May is usually known for its exuberance in flowers and colour. Foliage is often overlooked but don’t under estimate it! This month the freshly emerged leaves are at their best as they have not had the exposure to the ravages of the weather. Foliage is very important especially in smaller gardens as this can create great impact whereas flowers can be fleeting. As I walk around the Plant Centre and the Arboretum or my own garden at home I am always amazed by the vibrancy of newly emerged foliage. So, I thought, why not talk about this month it would be so easy to talk about things in flower but let’s look at the background and revel in it.
A really beautiful suckering shrub which will tolerate a wide range of situations from full sun to dappled shade. The new growth emerges with a reddish/ bronze tinge which gradually fades to lemony-green. These finely cut pinnate leaves are topped with small white panicles of flowers in summer. It is ideal for borders and great on banks due to its suckering habit.
Matteuccia struthiopteris- Shuttlecock Fern
Foliage does not have to be coloured to be dramatic as with the leaves of this beautiful fern. I absolutely love this plant, it looks amazing in a semi-shaded position especially when lit from behind. It does however need a moist soil which does not dry out, but digging in lots of leaf mould or compost will help to combat this. It will sucker and move about in the garden often finding the damper areas. It looks great when combined with other dramatic foliage such as Gunnera or the bronze leaved Astilbes.
Sorbus aria ‘Lutescens’- Whitebeam
The newly emerged foliage of this handsome tree is a striking silver in colour and it makes a great addition to any garden. The felted/ hairy leaves will darken slightly as the year progresses but it always has a silver tinge. It will tolerate most soils (except very wet) and is good in full sun.
Philadelphus coronarius ‘Aureus’
Ideally suited to a shaded spot in the garden (where it will show up) and which has a moist soil that does not dry out. It can suffer in too hot and sunny sites as the leaves can get dried out along the edges. The highly scented flowers appear in May/June and these look great against the bright lemon yellow leaves. A real must for anyone with a north facing wall it’s just fantastic!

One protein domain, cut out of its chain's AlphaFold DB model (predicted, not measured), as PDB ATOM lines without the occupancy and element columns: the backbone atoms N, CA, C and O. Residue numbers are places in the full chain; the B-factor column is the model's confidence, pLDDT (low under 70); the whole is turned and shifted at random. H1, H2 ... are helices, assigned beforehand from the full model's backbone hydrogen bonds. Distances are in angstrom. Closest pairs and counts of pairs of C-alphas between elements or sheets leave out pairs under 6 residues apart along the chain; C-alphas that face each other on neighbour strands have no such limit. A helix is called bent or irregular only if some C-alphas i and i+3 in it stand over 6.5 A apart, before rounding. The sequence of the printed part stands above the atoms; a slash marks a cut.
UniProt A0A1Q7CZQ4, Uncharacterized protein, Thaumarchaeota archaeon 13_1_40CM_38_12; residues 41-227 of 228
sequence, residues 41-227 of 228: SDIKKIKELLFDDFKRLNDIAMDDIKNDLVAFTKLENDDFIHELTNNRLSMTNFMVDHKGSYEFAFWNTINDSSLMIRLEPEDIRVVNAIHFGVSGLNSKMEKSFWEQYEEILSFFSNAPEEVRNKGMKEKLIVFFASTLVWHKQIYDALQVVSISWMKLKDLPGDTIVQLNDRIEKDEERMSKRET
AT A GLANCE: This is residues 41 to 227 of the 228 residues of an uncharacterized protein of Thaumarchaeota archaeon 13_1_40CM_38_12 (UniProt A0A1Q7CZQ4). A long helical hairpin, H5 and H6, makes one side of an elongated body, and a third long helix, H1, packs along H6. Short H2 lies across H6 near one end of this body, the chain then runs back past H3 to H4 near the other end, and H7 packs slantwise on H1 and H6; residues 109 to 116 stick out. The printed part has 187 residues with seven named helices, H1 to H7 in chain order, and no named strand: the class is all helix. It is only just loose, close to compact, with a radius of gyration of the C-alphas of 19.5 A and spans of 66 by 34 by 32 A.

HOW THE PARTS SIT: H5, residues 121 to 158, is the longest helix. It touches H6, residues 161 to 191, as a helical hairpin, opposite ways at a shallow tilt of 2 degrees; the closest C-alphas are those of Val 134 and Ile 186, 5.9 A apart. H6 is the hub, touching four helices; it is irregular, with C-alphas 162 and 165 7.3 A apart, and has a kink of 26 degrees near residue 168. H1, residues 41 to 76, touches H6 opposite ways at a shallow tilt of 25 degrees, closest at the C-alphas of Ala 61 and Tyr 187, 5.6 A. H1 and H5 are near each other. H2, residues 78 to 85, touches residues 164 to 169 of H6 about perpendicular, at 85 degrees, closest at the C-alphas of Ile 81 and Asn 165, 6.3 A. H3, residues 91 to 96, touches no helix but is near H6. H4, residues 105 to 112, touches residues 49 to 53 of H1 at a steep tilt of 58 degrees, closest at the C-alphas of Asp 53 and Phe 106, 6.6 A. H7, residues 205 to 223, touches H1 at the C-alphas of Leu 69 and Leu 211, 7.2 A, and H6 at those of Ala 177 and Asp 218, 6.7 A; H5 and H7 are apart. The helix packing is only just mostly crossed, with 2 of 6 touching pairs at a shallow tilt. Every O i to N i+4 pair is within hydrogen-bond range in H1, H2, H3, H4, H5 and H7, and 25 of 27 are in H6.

Pittosporum tenuifolium ‘Tom Thumb’
A wonderful evergreen shrub that has dark maroon purple mature foliage. In the spring the new growth is bright green which contrasts against the mature leaves. As the new growth ages it gradually turns maroon. These changes in foliage colour give this plant quite a lot of interest throughout the year. It likes a sheltered site and fertile well drained soil but is ideal for the smaller garden as it only gets to about 4ft in height and spread. It naturally forms a rounded shrub therefore the need to prune it is limited making this a great shrub for low maintenance gardens.
Physocarpus ‘Lady in Red and P. ‘Dart’s Gold’
A plant that seems to be under the radar for most people and should be more widely grown. It produces attractive palmate leaves which vary in colour depending on the variety. ‘Lady in Red’ has a distinct ruby red flush to the new growth followed by small white flowers in clusters during the summer. As the foliage ages it darkens to a deep mahogany red. ‘Dart’s Gold’ has lovely golden yellow foliage which needs some protection from full sun which can burn it. This means that it is ideal for shady borders and especially good for north facing ones. Small clusters of white flowers are also produced during the summer.
Jobs for May.
Pruning– Shrubs that have flowered already this year such as Forsythia and Chaenomeles (Japonica) can now be pruned to encourage new growth. This in turn will mean lots of flowers for next year as they will flower on the growth that is produced from pruning now.
Bindweed– Now we have had some warm weather bindweed is now stretching away and climbing through everything in the garden. To try and eradicate it you need to stick a bamboo cane near to each of the twining stems and unravel them from the plant it is climbing up. Then twine it around the cane. Now you can spray it with a glyphoshate based weed killer. This way you don’t risk spraying the plant you want in the garden and have every chance of getting the spray to work on the bindweed. However you may need to do this a few times.
Tuesday 9th May – Climbers and Wall Shrubs – Come and listen to Martin talk about these fascinating plants. He will have tips and ideas on plants for all aspects and soil types. Call 01206 299224 and book your place. Tickets £15.00 (RHS Members £13.00). Talk includes tea/coffee on arrival and entry into the garden.
Sunday 14th May – Garden Open in aid of St. Elizabeth Hospice. 2-5pm. Cream Teas.
Spring Woodland Beauties
Spring has certainly sprung, what a glorious few weeks we have had of late. Everything is bursting open and rushing into flower. I love the excitement of this time of year, it’s so lovely to walk around the garden and see what’s newly out every few days. It really makes all the hard graft worth it. My favourite place at the moment is the shade structure with all of its interesting woodland perennials. This is the best time for woodlanders, they are at their height of interest as they make the most of the early spring sunshine before the canopy of leaves overhead develops and blocks out the light.
One of my favourite groups of plants are the Epimediums. These form dense clumps of evergreen foliage from which thin delicate flower spikes appear in April in an array of colours. Epimediums like shady spots under trees and will tolerate some dryness as long as they have a good humus rich soil. One of the easiest to grow is Epimedium x perralchicum ‘Frohnleiten’ (pictured) which produces golden yellow flowers and makes dense clumps. Epimedium x rubrum is a more delicate form and produces rosy red flowers but still makes good clumps in time.